In a visit to an Indiana town that has seen a huge drop in unemployment during his administration, President Obama aggressively defended his policies and blasted Donald Trump, calling one of the real estate mogul's proposals "crazy." [...] And Obama, while not using Trump's name, repeatedly referred to the "Republican nominee" and specifically denounced his proposals. Obama called deporting 11 million undocumented immigrants a "fantasy," and dismissed the mogul's view that large numbers of native-born Americans are losing their jobs to immigrants.
Sources close to President Obama have made no secret of his eagerness to hit the campaign trail, ready to work aggressively to ensure he's succeeded by a Democrat. One White House source said this week the president expects to "explode onto the scene," recognizing his unique ability to get his party "fired up."
For the most part, we've expected to see the Campaigner in Chief emerge after the Democratic nominating process wraps up next week, but watching Obama in Elkhardt, Indiana, yesterday, it appears the president doesn't want to wait that long. NBC's Perry Bacon Jr. reported:
The president had plenty to say -- he spoke for nearly a full hour -- in part because of the location. Elkhart has long held a special significance for Obama, and the fact that the city's unemployment rate has gone from about 20% to 4% since he took office makes the Indiana community a model for the president's economic successes.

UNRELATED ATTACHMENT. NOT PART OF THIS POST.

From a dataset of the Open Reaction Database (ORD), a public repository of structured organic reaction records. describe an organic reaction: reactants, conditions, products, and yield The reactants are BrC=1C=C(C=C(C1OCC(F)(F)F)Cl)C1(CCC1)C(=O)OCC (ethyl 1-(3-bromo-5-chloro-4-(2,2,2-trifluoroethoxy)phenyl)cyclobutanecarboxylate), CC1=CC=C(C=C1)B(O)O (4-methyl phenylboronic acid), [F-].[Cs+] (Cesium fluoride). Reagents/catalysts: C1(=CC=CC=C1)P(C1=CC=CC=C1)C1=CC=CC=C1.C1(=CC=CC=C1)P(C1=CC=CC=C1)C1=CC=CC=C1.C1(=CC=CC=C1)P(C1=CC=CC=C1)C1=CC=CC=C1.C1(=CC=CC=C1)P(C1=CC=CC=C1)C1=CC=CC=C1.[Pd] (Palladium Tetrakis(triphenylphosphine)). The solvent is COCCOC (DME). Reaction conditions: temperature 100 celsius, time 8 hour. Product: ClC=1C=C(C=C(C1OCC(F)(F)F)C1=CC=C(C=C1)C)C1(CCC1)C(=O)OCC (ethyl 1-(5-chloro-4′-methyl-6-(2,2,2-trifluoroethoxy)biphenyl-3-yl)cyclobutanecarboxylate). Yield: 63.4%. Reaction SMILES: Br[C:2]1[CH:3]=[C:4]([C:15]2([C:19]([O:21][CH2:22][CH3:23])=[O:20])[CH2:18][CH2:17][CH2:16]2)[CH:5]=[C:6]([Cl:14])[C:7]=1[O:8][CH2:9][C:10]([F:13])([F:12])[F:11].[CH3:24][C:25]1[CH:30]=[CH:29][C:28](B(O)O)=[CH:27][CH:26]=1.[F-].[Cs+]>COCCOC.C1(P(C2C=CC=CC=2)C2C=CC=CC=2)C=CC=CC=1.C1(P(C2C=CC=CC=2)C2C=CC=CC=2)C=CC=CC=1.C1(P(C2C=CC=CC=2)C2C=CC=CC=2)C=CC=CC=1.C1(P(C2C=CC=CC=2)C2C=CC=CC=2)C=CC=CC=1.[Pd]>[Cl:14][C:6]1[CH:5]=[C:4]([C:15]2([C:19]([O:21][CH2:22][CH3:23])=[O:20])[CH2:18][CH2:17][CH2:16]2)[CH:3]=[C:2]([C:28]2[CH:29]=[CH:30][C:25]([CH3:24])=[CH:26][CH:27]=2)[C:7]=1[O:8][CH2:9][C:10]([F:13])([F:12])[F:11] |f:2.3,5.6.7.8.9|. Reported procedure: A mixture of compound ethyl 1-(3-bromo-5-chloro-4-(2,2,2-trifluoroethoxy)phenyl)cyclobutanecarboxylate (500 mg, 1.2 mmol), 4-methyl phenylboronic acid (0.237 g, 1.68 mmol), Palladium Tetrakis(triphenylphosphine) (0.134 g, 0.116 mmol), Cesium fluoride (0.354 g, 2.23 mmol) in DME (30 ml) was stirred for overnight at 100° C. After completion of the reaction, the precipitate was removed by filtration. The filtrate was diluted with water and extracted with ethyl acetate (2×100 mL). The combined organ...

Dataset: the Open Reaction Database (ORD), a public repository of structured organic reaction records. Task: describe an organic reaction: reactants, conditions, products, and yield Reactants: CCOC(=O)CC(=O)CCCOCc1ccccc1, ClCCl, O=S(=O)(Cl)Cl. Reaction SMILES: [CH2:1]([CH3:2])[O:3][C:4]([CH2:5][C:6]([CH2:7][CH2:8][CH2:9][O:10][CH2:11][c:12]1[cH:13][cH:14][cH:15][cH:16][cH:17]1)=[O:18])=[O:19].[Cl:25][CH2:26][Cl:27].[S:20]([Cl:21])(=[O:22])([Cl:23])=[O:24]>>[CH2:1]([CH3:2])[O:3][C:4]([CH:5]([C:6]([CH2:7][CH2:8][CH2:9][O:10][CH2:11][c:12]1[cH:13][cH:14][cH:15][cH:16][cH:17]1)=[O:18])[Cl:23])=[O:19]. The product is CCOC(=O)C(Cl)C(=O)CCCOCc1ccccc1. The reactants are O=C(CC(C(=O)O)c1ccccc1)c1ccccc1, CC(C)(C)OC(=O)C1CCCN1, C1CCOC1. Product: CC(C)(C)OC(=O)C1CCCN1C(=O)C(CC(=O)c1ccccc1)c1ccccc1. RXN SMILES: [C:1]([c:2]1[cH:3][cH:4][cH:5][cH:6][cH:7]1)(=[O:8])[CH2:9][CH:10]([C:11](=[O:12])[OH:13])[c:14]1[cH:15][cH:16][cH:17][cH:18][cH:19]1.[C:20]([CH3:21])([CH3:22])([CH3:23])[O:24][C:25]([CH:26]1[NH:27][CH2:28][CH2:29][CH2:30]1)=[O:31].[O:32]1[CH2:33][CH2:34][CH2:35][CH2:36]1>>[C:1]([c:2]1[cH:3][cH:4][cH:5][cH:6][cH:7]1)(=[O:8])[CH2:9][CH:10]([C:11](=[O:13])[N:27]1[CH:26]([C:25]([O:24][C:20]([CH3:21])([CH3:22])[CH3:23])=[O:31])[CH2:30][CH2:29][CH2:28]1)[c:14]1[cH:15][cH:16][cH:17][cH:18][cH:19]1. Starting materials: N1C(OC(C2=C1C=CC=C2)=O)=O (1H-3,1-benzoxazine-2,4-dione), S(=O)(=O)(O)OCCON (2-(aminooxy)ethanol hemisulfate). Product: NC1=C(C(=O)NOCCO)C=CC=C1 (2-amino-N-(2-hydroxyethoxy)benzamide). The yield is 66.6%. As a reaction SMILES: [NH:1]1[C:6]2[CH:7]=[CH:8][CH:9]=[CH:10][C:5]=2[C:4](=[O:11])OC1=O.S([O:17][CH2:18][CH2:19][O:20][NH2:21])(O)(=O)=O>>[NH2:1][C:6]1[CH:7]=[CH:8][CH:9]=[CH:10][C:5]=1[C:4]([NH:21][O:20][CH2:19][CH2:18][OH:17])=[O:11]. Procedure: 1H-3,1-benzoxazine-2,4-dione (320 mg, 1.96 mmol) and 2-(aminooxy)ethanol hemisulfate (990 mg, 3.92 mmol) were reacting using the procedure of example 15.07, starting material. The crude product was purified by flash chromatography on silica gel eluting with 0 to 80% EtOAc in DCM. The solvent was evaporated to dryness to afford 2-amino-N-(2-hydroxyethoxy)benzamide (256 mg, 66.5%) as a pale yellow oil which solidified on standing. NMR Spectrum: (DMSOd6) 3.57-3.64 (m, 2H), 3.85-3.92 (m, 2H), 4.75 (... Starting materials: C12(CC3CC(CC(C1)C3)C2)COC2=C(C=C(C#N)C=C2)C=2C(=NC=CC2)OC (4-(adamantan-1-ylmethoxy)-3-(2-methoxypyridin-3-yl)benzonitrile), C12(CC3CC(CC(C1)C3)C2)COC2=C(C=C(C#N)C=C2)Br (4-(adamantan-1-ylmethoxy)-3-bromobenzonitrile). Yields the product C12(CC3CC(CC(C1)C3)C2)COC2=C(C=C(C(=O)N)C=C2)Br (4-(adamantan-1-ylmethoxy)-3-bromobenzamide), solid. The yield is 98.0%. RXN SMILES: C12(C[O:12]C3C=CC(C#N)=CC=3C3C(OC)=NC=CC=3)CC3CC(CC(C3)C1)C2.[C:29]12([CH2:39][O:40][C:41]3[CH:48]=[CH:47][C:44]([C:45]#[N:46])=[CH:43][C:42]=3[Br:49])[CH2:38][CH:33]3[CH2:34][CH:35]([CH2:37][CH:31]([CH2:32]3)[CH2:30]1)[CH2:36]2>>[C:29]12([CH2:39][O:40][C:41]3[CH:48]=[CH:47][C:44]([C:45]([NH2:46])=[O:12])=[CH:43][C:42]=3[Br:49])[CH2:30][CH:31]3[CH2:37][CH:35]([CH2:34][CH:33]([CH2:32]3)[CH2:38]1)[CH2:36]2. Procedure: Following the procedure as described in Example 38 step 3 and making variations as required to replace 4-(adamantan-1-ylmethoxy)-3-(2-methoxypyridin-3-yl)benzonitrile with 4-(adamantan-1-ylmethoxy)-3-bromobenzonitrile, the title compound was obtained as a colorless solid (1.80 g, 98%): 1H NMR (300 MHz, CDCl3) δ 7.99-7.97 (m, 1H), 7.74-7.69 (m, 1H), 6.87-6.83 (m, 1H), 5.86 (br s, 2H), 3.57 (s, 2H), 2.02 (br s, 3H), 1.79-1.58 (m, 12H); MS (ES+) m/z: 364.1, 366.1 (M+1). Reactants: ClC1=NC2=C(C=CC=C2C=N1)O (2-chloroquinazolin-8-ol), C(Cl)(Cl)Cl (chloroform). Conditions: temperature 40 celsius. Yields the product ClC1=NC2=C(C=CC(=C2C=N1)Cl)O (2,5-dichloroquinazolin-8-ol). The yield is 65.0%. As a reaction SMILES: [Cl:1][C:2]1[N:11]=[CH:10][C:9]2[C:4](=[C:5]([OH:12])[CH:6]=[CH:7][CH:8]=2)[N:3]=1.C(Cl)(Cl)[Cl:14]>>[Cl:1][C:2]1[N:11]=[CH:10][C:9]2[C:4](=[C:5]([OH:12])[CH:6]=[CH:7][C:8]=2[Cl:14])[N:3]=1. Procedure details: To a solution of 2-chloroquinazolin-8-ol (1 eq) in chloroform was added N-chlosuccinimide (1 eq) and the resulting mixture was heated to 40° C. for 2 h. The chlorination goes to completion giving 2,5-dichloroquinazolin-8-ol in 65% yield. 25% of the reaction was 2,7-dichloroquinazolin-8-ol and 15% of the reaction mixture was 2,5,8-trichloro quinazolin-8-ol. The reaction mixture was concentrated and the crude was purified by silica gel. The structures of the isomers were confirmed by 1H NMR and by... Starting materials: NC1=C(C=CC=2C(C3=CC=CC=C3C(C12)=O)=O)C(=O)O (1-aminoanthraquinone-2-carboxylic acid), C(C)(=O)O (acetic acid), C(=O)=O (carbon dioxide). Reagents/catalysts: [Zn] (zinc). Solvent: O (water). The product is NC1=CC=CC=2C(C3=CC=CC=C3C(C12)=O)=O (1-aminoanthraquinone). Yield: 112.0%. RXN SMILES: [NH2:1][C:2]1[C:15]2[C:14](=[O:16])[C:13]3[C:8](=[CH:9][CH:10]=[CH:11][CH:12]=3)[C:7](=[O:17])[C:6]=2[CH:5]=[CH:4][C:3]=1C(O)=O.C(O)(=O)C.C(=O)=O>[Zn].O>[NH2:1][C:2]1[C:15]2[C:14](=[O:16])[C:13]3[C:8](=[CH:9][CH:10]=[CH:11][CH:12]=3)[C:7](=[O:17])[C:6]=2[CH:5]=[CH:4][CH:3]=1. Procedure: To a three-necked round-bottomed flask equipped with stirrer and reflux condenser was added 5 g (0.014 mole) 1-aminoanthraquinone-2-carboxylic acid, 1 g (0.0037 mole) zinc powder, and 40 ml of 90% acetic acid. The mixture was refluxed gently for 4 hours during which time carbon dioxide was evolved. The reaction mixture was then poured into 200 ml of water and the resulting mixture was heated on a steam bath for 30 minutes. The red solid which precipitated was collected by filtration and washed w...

It's a record Obama is clearly eager to tout during the campaign season, even while condemning the Republican vision. (Yesterday's speech did not reference Hillary Clinton or Bernie Sanders by name.)
But as it turns out, the president's remarks in Indiana also made a little news. These comments, in particular, pointed to a White House position we hadn't heard before:
"We can't afford to weaken Social Security; we should be strengthening Social Security.," Obama said. "And not only do we need to strengthen its long-term health, it's time we finally made Social Security more generous, and increased its benefits so that today's retirees and future generations get the dignified retirement that they've earned. And we could start paying for it by asking the wealthiest Americans to contribute a little bit more. They can afford it. I can afford it."
In progressive circles, expanding Social Security has become an important cause -- it's a policy endorsed by both Clinton and Sanders, as well as prominent Democratic lawmakers like Ohio's Sherrod Brown and Massachusetts' Elizabeth Warren -- though the White House has held back from endorsing the goal. Yesterday, that changed, suggesting this popular idea is slated to be a key component of the 2016 message for Democrats.
It's also part of an unexpected evolution. Keep in mind, in the president's first term, after the massive Republican gains in the 2010 midterms, Obama was willing to accept a conservative shift in how Social Security benefits were calculated (a policy known as "chained CPI") as part of a debt-reduction compromise with GOP lawmakers. The far-right eventually killed the agreement -- House Republicans weren't willing to accept any concessions at all -- only to have Mitt Romney run on a platform of more severe Social Security cuts.
Four years later, the winds are blowing in the opposite direction. Obama, Clinton, and Sanders are now in agreement that Social Security should be expanded, while Trump says he supports Social Security cuts "from a moral standpoint," but he thinks it's political suicide and won't include the idea in his platform.
On this issue, as yesterday helped make clear, the left is winning.